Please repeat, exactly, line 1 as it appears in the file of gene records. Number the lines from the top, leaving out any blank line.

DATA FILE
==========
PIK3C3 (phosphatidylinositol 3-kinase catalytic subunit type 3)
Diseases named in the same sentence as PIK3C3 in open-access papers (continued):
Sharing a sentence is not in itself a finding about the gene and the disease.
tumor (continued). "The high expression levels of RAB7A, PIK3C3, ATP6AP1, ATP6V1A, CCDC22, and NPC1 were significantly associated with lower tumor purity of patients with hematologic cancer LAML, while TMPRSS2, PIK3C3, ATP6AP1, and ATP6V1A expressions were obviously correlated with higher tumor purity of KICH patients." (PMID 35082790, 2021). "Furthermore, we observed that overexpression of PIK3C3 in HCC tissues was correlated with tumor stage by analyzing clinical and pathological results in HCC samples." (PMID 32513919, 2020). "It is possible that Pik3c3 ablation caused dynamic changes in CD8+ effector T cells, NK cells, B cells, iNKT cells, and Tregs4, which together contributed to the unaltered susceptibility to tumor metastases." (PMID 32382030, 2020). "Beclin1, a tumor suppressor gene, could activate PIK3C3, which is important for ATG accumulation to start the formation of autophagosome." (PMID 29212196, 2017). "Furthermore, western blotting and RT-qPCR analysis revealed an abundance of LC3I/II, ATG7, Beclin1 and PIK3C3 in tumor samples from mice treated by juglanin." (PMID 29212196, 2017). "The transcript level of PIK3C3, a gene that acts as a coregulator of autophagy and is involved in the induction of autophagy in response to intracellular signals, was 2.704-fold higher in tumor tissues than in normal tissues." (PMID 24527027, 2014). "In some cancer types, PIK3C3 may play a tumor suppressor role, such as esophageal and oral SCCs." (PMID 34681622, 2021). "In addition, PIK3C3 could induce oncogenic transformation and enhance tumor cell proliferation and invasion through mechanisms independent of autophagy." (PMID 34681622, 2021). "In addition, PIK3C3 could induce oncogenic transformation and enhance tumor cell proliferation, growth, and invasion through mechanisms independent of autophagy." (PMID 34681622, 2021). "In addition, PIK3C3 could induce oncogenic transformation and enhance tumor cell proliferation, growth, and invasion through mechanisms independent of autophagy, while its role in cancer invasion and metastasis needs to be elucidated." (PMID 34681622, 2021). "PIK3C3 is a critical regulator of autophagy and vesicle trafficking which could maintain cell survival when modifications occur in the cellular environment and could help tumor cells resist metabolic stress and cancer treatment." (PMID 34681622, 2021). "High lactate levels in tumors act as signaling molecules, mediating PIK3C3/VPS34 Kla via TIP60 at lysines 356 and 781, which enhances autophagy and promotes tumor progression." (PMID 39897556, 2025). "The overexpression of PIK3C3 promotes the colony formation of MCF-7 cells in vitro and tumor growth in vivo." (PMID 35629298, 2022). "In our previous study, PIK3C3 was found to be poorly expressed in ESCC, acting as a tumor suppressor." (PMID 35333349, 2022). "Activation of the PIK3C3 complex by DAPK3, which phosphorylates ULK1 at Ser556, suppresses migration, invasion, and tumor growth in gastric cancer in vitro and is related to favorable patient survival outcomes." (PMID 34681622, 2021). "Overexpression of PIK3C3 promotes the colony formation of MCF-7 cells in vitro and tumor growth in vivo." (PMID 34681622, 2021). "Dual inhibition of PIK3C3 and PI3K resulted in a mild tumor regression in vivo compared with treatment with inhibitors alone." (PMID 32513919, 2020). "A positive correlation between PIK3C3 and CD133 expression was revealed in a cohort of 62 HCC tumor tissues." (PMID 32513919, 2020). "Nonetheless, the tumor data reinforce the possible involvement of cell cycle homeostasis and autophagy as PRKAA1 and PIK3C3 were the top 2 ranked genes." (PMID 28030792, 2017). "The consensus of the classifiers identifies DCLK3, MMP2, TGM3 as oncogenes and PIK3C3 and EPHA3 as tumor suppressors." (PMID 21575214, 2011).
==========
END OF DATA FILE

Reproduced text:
PIK3C3 (phosphatidylinositol 3-kinase catalytic subunit type 3)